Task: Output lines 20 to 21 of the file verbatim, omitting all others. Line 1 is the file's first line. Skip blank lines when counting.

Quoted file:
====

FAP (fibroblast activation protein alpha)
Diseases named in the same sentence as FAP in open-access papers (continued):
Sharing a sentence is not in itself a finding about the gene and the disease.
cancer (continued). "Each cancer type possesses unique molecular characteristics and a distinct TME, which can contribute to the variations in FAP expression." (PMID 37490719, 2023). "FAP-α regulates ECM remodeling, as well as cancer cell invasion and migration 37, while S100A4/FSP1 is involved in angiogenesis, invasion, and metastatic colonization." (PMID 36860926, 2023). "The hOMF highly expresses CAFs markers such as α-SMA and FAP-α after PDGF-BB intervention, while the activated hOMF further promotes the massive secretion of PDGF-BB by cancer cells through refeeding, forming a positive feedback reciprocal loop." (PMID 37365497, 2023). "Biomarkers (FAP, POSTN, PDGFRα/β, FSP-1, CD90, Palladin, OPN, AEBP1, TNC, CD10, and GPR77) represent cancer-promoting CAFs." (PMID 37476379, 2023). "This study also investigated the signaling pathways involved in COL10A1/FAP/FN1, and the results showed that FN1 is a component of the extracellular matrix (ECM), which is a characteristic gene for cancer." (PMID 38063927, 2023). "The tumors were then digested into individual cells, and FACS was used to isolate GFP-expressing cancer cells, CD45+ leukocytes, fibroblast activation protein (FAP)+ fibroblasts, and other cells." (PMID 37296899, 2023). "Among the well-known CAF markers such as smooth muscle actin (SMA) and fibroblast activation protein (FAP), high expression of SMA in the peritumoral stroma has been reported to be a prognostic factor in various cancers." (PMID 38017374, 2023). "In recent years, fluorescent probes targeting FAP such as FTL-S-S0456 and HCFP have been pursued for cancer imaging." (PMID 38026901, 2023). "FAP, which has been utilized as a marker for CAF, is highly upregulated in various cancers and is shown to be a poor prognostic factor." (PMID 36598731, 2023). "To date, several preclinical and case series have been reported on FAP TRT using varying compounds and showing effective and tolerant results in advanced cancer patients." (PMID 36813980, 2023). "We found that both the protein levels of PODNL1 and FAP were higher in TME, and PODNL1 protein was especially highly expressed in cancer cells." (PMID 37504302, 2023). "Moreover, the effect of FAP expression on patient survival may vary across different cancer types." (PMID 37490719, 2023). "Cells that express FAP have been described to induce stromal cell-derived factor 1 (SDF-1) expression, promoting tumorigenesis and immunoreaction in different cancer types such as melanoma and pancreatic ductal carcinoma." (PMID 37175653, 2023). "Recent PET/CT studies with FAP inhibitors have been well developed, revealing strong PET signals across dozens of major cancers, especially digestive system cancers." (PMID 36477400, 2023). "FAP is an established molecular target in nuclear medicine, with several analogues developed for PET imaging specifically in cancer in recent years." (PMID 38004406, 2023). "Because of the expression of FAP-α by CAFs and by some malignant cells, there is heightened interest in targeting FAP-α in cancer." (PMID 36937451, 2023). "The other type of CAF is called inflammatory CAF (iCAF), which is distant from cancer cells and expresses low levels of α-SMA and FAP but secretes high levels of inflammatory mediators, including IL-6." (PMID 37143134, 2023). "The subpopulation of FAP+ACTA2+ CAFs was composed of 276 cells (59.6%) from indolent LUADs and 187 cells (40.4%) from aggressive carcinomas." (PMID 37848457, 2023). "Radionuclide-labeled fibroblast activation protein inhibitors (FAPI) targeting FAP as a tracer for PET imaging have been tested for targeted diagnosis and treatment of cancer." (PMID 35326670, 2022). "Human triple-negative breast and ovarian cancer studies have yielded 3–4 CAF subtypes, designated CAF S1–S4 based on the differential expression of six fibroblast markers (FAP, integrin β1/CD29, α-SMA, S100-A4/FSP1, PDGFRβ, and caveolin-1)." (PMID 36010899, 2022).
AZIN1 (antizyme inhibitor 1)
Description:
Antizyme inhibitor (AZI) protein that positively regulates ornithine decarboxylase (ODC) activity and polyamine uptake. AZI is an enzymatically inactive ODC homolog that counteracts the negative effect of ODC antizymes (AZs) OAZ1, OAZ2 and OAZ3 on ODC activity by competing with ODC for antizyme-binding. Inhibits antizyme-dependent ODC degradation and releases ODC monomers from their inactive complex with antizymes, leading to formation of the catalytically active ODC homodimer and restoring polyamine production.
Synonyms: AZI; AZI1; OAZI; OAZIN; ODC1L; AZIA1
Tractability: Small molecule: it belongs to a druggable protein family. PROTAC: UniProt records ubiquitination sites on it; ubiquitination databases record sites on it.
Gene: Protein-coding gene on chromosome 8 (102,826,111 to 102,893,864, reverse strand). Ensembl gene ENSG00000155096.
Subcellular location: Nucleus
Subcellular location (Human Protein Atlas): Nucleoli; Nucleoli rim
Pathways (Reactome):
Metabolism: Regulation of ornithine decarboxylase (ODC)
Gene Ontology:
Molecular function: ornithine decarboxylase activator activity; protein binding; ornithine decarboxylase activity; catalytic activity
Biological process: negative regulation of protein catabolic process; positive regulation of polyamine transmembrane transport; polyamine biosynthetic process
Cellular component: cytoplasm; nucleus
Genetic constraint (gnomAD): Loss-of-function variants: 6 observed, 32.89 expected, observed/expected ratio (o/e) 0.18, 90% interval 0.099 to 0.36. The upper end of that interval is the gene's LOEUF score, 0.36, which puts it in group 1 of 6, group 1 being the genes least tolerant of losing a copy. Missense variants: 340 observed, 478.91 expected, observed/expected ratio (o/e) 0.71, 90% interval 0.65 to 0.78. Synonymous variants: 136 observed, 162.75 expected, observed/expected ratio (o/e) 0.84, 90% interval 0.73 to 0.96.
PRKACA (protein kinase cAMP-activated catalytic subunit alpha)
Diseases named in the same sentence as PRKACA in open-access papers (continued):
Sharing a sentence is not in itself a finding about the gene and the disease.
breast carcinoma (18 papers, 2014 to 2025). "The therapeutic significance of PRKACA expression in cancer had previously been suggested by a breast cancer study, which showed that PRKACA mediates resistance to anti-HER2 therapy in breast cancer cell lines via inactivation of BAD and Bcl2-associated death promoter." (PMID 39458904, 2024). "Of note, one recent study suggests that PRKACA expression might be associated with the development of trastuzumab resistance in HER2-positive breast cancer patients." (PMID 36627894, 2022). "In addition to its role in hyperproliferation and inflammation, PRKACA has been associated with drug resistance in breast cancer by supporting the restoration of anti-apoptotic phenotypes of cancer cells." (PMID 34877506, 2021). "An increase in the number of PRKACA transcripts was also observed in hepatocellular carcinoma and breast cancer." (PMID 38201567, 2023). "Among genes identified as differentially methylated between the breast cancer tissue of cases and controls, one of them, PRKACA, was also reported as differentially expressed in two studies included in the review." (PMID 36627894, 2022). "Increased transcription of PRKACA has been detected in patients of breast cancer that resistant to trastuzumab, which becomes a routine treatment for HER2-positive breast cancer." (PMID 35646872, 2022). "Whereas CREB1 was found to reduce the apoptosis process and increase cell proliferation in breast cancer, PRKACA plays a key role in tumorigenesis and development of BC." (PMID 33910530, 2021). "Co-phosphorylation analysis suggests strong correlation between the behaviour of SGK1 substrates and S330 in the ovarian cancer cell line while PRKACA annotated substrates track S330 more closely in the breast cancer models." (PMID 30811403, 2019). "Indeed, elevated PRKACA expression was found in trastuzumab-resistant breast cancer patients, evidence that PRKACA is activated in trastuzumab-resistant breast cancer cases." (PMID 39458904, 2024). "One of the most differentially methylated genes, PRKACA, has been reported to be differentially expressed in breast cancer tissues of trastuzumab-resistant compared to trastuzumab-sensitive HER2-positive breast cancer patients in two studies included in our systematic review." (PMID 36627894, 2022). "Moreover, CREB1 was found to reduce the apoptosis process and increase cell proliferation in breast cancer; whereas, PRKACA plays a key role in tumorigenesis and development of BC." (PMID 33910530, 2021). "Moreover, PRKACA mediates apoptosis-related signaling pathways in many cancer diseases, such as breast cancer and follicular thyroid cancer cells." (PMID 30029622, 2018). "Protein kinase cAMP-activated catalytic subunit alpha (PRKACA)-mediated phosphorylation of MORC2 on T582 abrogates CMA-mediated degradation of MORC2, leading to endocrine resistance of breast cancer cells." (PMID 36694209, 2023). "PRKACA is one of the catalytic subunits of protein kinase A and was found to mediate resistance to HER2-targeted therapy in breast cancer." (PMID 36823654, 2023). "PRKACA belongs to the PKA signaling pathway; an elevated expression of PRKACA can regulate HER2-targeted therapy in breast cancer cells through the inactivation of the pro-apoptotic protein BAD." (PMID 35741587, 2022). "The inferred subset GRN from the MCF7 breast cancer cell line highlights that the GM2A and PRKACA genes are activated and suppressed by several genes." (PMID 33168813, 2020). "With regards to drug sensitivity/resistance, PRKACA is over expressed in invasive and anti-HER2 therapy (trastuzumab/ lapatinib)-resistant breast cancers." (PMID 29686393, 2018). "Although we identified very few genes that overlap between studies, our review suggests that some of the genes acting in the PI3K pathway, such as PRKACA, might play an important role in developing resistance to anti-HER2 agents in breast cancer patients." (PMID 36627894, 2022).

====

PRKACA (protein kinase cAMP-activated catalytic subunit alpha)
Diseases named in the same sentence as PRKACA in open-access papers (continued):